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The old man laid his hand on her head,
With a tear on his wrinkled face ;
He thought how often her mother, dead,
Had sat in the self-same place. As the tear stole down from his half-shut eye, “Don't smoke!" said the child ; “how it makes
The house-dog lay stretched out on the floor,
Where the shade after noon used to steal ; The busy old wife, by the open door,
Was turning the spinning-wheel ; And the old brass clock on the mantel-tree Had plodded along to almost three.
Still the farmer sat in his easy-chair,
While close to his heaving breast
The moistened brow and the cheek so fair
Of his sweet grandchild were pressed ;
His head, bent down, on her soft hair lay :
Fast asleep were they both, that summer day !
CHARLES GAMAGE EASTMAN.
Athwart the boyish faces there,
In sleep so pitiful and fair ;
I saw on Jamie's rough, red cheek
A tear undried. Ere John could speak,
“ He's but a baby, too,” said I,
And kissed him as we hurried by.
Pale, patient Robbie's angel face
Still in his sleep bore suffering's trace.
“No, for a thousand crowns, not him!”
He whispered, while our eyes were dim.
Poor Dick ! bad Dick ! our wayward son,
Turbulent, reckless, idle one-
Could he be spared ? Nay; He who gave,
Bid us befriend him to his grave;
Only a mother's heart can be
Patient enough for such as he ;
“And so,” said John, “I would not dare
To send him from our bedside prayer.”
Then stole we softly up above
And knelt by Mary, child of love.
"Perhaps for her 't would better be,"
I said to John. Quite silently
He lifted up a curl that lay
Across her cheek in wilful way,
And shook his head : “Nay, love; not thee,"
The while my heart beat audibly.
Only one more, our eldest lad,
Trusty and truthful, good and glad —
So like his father. “No, John, no-
I cannot, will not, let him go."
And so we wrote, in courteous way,
We could not drive one child away;
And afterward toil lighter seemed,
Thinking of that of which we dreamed,
Happy in truth that not one face
Was missed from its accustomed place ;
Thankful to work for all the seven,
Trusting the rest to One in heaven.
6. WHICH shall it be? Which shall it be ?"
I looked at John - John looked at me
(Dear, patient John, who loves me yet
As well as though my locks were jet);
And when I found that I must speak,
My voice seemed strangely low and weak:
“Tell me again what Robert said.”
And then I, listening, bent my head.
“ This is his letter : ‘I will give
A house and land while you shall live,
If, in return, from out your seven,
One child to me for aye is given.'”
I looked at John's old garments worn,
I thought of all that John had borne
Of poverty and work and care,
Which I, though willing, could not share ;
I thought of seven mouths to feed,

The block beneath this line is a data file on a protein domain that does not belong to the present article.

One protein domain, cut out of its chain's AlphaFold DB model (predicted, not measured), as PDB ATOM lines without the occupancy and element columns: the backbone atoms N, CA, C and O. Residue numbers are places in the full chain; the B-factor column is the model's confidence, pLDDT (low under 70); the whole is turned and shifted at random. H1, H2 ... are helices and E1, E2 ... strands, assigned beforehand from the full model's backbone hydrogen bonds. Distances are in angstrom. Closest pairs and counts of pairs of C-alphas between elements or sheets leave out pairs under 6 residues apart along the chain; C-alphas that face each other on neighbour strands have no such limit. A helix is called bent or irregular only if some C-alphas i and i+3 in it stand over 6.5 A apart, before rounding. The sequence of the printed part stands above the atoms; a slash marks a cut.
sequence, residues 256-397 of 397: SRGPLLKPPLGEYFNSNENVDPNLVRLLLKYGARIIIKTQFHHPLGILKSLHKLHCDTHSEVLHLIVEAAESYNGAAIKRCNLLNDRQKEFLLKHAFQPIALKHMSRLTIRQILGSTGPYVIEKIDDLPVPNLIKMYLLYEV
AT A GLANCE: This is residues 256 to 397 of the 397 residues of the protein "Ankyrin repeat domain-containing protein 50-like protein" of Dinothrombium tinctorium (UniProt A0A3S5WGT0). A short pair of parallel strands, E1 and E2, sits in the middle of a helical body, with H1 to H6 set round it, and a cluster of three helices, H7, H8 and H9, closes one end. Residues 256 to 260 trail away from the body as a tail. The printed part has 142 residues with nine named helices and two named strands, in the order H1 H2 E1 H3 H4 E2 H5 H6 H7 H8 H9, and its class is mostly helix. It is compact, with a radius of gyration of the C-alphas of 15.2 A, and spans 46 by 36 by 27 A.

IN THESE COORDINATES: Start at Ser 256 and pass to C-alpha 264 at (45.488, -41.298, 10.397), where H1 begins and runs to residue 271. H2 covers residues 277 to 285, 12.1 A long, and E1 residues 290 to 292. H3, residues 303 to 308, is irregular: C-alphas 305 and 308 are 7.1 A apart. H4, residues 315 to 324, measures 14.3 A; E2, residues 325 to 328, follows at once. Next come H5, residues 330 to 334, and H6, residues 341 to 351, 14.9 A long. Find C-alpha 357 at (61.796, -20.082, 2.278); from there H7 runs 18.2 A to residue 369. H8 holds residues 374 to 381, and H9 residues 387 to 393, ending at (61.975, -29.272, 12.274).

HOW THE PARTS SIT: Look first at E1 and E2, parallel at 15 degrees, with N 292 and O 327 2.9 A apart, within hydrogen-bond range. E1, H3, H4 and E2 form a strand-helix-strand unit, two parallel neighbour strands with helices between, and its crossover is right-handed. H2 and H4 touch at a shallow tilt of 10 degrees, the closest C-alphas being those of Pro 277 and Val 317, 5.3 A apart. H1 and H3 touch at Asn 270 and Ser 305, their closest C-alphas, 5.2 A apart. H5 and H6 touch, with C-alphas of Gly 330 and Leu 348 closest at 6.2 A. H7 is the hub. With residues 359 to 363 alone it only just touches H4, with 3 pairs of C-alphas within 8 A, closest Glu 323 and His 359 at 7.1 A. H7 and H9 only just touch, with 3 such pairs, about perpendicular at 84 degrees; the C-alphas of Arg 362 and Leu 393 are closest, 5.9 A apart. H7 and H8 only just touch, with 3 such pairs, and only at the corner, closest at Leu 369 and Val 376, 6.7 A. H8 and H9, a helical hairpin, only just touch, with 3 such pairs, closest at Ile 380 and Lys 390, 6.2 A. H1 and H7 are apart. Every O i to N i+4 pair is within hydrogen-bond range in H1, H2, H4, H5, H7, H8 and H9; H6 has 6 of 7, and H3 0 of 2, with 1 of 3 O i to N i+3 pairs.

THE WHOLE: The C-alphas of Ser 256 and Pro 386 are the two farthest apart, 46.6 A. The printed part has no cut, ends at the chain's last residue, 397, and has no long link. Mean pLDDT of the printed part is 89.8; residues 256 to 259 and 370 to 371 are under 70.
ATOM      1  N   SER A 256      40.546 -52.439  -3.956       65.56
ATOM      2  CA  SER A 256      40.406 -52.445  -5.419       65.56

Of seven little children's need,
And then of this. “Come, John,” said I,
“We'll choose among them as they lie
Asleep ;” so, walking hand in hand,
Dear John and I surveyed our band.
First to the cradle lightly stepped,
Where Lilian, the baby, slept,
A glory 'gainst the pillow white.
Softly the father stooped to lay
His rough hand down in a gentle way,
When dream or whisper made her stir,
And huskily he said, “Not her, not her!”
We stopped beside the trundle-bed,
And one long ray of lamplight shed
O fie upon this single life! forego it.
| And hie him home, at evening's close, Duchess of Malfy.
To sweet repast and calm repose.
Ode on the Pleasure arising from Vicissitude. T. GRAY. 1. That man must lead a happy life 2. Who is directed by a wife ;
The social smile, the sympathetic tear. 3. Who's free from matrimonial chains
Education and Government,
T. GRAY. 4. Is sure to suffer for his pains.
Oh! blessed with temper, whose unclouded ray 5. Adam could find no solid peace
Can make to-morrow cheerful as to-day.
Moral Essays: Epistle 11.
POPE. 6. Till he beheld a woman's face ; 7. When Eve was given for a mate, 8. Adam was in a happy state.
Those precious motives, those strong knots of love? Epigram on .Matrimony: Read alternate lines, -1, 3, 2, 4;
| Macbeth, Act iv. Sc. 3. 5, 7, 6, 8.
MOTHER-LOVE. Trust not a man : we are by nature false, The only love which, on this teeming earth, Dissembling, subtle, cruel and inconstant;
Asks no return for passion's wayward birth. When a man talks of love, with caution hear The Dream.
HON. MRS. NORTON. him ; But if he swears, he 'll certainly deceive thee. A mother's love, -- how sweet the name ! The Orphan.
T.OTWAY. | What is a mother's love ? —
A noble, pure, and tender flame,
Nay, women are frail too ; Enkindled from above,
Ay, as the glasses where they view themselves; To bless a heart of earthly mould ;
Which are as easy broke as they make forms. The warmest love that can grow cold ;-
Measure for Measure, Act ii. Sc. 4. SHAKESPEARE.
A Mother's Love.
J. MONTGOMERY. In part to blame is she, Which hath without consent bin only tride: Hath he set bounds between their love and me? He comes to neere that comes to be denide. I am their mother; who shall bar me from them? A Wife. SIR T. OVERBURY. Richard III., Act iv. Sc.1.
By day or night, in weal or woe,
That heart, no longer free, Must bear the love it cannot show,
And silent, ache for thee.